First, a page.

Top Turkish inventions
Since Nordic Patent Institute is attending the annual PCHSA meeting in May 2019, hosted by the Turkish Patent and Trademark Office in Ankara, Turkey, we have taken a closer look into four inventions you might not believe originate in this Mediterranean country.
The history of inventions in Turkey goes from Turkish coffee, Turkish baths, military marching bands, vaccinations to the world’s first Christian church and the famous Lion’s milk: rakı. However, the Turks hold many more inventions you might not know about!
The first official currency in the world can be dated back to the 7th century BC, where the ruler of Lydia, now western Turkey, replaced spices, shells and livestock with coins. The earliest coins featured different pictures of animals, which denoted how much they were worth. Even though we had to wait until the 7th century AD before the first paper bills were used in the Chinese Tang Dynasty, it is interesting to note that it took another 1000 years to evolve the currency!
Even though the Wright brothers are generally credited with inventing, building, and flying the world’s first successful airplane, according to the 17th-century writer Evliyâ Çelebi, the first recorded flight was in 1630, when Ottoman aviator Hezârfen Ahmed Çelebi used “eagle wings” and the wind to fly safely, that was without crashing into the ground. Thinking he could be a threat to his power, however, the sultan sent him to exile with a bag of gold. Things went better for his brother Lagari Hagen, who three years later flew in a rocket powdered by gunpowder, as he was given silver and an army rank.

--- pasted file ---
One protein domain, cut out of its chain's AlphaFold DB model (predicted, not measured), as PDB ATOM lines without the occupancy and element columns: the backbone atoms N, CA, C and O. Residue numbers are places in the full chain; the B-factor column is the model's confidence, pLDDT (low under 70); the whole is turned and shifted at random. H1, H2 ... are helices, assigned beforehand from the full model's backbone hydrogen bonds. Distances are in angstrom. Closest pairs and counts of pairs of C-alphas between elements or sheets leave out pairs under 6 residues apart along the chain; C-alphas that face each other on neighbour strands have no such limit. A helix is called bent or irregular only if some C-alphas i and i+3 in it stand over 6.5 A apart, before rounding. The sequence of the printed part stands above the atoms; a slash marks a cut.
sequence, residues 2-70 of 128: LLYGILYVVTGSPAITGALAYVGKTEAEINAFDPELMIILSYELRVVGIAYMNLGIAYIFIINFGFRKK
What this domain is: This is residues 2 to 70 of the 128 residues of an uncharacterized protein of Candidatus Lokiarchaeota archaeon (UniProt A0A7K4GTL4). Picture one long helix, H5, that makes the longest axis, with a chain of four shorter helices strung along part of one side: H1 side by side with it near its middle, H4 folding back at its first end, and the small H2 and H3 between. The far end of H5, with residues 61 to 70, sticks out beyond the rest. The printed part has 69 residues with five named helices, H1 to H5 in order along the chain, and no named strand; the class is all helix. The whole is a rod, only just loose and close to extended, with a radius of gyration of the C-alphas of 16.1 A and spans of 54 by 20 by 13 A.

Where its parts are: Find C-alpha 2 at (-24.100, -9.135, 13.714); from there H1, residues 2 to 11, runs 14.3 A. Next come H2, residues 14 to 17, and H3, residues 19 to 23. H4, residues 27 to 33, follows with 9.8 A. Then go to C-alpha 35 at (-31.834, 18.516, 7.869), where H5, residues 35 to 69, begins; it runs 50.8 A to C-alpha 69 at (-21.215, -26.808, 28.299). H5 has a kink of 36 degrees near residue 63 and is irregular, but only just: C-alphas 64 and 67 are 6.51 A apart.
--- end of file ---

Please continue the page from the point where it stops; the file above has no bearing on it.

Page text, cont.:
According to the Byzantine history, Saint Nicholas or better known as Santa Claus was born in Turkey. Saint Nicholas of Myra was a Greek bishop, who was born in the 3rd century BC. He was in one version famous for climbing onto roofs of poor people in secret and dropping bags of coins down their chimneys. He lived in Lycia in the Byzantine Empire, which is now part of Turkey.
The vacuum and the flushing toilet
In the 12th century Turkish inventor Al-Jazari was responsible for a number of products that seemed ridiculous at the time but are still in use today. He invented suction pumps, which are the earliest form of vacuum, automated gates and doors as well as a hand-washing unit with a flush mechanism, which predates the European invention of the flushing toilet by about 400 years. It featured a primitive female robot holding a lever while standing by a basin filled with water. When the lever was pulled, the water drained and the robot refilled the basin.
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